I was treated for bacterial meningitis as a precaution and given morphine for pain. The first couple of days in the hospital are a blur, but I do remember wanting the room dark and quiet. Even with the morphine, I was still in unbelievable pain. On the third day, the pain left me just as quickly as it had hit me. I was weaned off the morphine, and sent home the next day.
Four years later, in July 1996 at age 27, I developed an awful case of painful mouth ulcers. At work I started to have a terrible headache, sensitivity to light, and neck stiffness. I feared meningitis, but kept working. The symptoms got worse so after work I drove myself to the ER and called someone to watch my girls in the waiting room. A lumbar puncture confirmed meningitis. Again I was treated for bacterial meningitis as a precaution, and given morphine and Demerol for pain. But this time they held me under quarantine. The pain the second time wasn’t quite as bad as the first time, but it was still excruciating. As with the first time, on the third day I was better, and was sent home on the fourth day.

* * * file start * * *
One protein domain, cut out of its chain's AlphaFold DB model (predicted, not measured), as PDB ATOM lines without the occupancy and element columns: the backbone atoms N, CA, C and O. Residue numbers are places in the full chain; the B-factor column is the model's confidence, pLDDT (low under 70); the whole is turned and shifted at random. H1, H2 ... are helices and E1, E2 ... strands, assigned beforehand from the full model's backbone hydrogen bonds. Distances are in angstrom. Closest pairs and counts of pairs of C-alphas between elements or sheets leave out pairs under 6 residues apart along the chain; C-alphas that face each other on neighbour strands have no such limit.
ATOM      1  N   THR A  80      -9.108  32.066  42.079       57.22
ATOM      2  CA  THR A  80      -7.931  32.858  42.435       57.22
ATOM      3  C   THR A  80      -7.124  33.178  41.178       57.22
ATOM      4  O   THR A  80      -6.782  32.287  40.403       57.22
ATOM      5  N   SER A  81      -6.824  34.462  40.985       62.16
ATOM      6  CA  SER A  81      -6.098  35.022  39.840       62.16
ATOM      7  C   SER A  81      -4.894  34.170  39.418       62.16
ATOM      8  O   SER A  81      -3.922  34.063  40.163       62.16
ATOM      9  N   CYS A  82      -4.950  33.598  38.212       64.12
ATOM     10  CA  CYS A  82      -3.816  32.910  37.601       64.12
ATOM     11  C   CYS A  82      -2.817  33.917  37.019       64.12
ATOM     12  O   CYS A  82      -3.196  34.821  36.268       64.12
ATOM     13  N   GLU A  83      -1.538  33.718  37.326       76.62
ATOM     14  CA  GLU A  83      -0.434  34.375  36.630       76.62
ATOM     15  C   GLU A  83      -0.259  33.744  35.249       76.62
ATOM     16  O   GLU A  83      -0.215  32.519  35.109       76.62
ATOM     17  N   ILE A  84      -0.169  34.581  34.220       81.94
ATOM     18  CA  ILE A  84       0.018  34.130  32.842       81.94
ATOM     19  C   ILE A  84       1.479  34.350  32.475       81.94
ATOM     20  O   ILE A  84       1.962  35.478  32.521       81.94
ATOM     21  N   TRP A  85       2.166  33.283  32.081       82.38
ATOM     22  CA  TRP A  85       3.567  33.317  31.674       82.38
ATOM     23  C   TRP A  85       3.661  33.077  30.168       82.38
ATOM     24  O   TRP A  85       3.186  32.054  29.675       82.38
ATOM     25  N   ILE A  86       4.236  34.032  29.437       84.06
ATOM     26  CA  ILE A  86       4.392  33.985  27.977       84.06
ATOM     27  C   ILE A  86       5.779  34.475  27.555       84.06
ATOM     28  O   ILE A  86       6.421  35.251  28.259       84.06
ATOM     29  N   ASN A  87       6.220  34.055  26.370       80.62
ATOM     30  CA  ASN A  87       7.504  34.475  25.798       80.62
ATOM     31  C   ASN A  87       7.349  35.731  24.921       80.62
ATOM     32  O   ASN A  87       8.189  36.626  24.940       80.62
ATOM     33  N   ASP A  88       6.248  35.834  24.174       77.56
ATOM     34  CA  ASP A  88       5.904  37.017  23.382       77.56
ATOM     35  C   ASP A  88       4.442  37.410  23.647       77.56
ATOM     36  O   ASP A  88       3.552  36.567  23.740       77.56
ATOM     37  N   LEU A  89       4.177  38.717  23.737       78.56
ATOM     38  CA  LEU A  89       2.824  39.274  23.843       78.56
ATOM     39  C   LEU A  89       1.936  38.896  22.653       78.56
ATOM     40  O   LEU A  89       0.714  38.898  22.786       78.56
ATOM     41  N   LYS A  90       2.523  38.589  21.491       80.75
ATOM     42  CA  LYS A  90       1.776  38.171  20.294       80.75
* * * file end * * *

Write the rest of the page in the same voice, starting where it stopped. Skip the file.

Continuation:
The only theory I have about why I got meningitis is that maybe it was due to the chicken pox virus (both of my girls had just recovered from the virus in October 1992) and the mouth ulcers the second time (caused by a similar herpes-type virus). Thankfully, I’ve now gone 18 years without a recurrence.
Interestingly, after my first illness I developed severe depression and for four years I was depressed and suicidal. But after my second illness, my depression improved. Some swear that the meningitis did something to my brain chemistry to cause my depression, and then to alleviate it. Who knows?!
I joined the Foundation to learn more about meningitis and see stories from other survivors. I sympathize with anyone who has dealt with disease – regardless of the type and cause – and especially with those who suffer long-lasting problems as a result.
Leanne Harden West